The secret to getting started on something is to get started. Going to new places via roads to nowhere helps feed the restlessness and helps you to understand—and eventually, you’ll have gone everywhere. Everywhere sounds nice. I’d like to be able to say I’ve been there, some day.
The hands of time move quickly, too quickly for most, myself included. Sometimes I need to take that pause and try and figure out the end goal before making the first move. The thing is, once you initiate that first move, you’re gone. You’re moving, you’ve gained the downhill momentum and it’s hard to stop. So yes, it’s good to have some sort of plan.
And sometimes, it’s necessary to go without.
And so, on Friday evening, I packed the old Honda with a few groceries and a brown dog and started driving west.
I forgot about adventure. Somehow, winter lulls me into a place of forgetting. I’d forgotten what magic spontaneity brings. Aly Nicklas reminded me when I went to devour curry and cookies with her in Boulder last week. I’d forgotten what it was like to follow that gut feeling—you know the one—it calls to you in the middle night and says: “Hey you. Come sleep under the stars in my skies tonight. Wake up in my dirt. Breathe my fresh air.”
I’d forgotten how to spend time with myself. I’ve been so busy trying to do a thousand and three things, trying to get myself ahead in the race, trying to maintain relationships and connect with every person but myself, that it got placed on the backburner.
I let the little things stress me much more than I’d like to admit. I’ve basically been one big ball of stress lately. Maybe it happened when I was trying to reintegrate back into society. I’d forgotten how to spend time with myself without being concerned with finances or being centered around a bright cell phone screen or climbing.
All I can say is, there is no phone app to finding honesty and humility and love. But I knew where I could find all of those things: the desert.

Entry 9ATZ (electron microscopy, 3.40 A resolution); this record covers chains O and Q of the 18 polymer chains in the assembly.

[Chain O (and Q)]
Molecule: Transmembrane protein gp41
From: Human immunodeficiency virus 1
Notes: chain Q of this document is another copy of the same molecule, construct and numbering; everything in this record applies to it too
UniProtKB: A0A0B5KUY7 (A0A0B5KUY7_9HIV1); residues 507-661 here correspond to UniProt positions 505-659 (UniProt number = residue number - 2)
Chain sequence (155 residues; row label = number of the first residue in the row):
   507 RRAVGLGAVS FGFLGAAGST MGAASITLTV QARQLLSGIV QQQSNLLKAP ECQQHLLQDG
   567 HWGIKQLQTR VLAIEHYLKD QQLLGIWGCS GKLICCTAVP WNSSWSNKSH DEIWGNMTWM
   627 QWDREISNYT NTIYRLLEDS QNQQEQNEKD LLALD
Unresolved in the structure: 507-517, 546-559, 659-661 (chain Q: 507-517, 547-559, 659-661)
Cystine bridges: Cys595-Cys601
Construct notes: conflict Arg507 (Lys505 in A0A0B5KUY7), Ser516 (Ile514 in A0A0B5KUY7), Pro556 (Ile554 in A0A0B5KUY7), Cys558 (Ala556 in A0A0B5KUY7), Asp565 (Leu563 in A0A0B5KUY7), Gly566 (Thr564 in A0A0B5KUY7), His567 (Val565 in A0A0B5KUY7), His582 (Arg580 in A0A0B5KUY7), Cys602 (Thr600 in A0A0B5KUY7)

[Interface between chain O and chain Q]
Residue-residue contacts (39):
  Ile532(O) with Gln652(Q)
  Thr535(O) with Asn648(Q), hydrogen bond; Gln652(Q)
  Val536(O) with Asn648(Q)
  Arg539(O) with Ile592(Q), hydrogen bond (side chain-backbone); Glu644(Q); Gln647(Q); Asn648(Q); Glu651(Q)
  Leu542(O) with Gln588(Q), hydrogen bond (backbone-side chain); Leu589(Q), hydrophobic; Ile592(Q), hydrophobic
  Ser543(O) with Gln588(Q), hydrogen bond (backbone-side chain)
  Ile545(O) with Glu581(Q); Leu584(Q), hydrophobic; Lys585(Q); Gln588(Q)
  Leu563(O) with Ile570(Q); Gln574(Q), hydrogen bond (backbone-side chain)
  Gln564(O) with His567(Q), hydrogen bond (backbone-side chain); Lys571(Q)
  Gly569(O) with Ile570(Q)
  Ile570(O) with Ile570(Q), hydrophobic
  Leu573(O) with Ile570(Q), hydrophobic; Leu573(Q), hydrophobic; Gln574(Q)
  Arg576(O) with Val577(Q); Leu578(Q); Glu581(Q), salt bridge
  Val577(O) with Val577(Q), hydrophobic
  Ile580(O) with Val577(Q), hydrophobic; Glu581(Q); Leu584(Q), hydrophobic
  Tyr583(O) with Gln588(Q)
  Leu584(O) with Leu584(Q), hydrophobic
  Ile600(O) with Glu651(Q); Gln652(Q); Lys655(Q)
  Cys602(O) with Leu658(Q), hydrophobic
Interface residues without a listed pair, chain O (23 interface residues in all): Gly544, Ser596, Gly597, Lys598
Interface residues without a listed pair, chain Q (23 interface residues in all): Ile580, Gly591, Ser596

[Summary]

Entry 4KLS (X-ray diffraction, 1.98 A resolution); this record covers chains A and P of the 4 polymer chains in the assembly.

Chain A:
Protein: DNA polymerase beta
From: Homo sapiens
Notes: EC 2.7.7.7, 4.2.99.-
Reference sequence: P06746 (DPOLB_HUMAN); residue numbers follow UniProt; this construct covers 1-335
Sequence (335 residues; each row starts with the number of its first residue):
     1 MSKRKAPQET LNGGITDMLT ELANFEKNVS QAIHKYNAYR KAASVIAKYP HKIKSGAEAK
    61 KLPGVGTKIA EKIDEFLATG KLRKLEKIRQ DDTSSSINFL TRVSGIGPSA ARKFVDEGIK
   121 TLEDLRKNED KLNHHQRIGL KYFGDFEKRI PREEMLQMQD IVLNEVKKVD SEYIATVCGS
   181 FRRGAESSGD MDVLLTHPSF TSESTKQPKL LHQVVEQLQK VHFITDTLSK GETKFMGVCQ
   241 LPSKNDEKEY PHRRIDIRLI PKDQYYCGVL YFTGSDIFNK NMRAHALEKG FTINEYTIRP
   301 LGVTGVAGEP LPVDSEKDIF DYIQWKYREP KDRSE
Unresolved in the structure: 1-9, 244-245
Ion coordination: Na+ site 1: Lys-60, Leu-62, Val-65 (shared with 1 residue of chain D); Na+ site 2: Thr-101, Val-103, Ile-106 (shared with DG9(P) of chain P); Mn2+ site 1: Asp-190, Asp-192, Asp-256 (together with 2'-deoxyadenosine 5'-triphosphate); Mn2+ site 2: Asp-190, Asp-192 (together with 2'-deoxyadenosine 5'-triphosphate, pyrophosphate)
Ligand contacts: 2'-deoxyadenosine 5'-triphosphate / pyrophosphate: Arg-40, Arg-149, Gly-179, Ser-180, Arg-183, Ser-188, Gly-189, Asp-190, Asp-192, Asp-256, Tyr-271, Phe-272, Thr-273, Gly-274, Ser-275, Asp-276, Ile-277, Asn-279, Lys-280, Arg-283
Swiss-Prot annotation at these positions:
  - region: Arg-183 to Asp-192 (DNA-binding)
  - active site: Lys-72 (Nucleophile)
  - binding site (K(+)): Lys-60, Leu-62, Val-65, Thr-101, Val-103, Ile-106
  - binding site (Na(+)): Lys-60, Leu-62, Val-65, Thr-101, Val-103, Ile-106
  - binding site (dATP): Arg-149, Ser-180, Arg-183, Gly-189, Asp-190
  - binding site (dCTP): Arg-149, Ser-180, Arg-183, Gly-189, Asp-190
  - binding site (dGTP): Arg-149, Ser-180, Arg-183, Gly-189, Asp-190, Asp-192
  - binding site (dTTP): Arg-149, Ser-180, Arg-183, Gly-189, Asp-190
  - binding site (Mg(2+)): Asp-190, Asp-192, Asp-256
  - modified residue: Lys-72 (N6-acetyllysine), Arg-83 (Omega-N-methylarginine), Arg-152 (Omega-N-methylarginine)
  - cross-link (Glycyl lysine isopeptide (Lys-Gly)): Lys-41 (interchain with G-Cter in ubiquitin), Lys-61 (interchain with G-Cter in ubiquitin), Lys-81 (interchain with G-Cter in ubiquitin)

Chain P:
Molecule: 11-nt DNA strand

All I can say is that the best remedy for all of these things is the balance of both human connection and nature. I’m finally in a place where I can begin embracing both again. Nature nurtures us, but so does time well spent with a few select people who bring out the best in you. Both things help develop different parts of who you are—and I selfishly want to grow my relationships because I want to grow and develop.
If I listen carefully, learn the lessons, create the intentions, and set the goals—it will all be there in the end. I can have splitter sandstone cracks and walls of granite. I can play in the dirt, cry happy and sad tears, have long, deep talks, and still be able to spend time with myself. It will all hopefully end in inevitable uncontrollable laughter, unconditional love, and peace within myself and my heart.
Today, I’m going to ride the wave of uncertainty back to Colorado. It finally stopped feeling like I was “just passing through”. It felt like going home. Sometimes, you have to leave to come back. Sometimes, you need a little nudge (whether it’s from a place or a friend) to remind you:
In this lifetime, there will be road bumps. And then, we look to things to revive our souls: friendships, nature, goals and aspirations, human needs, necessities in life…we’re in a constant in and out state of tension. We’re constantly seeking. That’s good, because it means we’re learning something new. Not looking for answers, not questioning everything around me (including myself) means I’m merely existing—which will never be good enough for me.
Driving back from Salt Lake City, I thought about how something as simple as a long weekend in the desert could fill me in such a way. It’s not so much about the climbing or the traveling, and it isn’t something I can put into words. You’ll just have to go and see for yourself.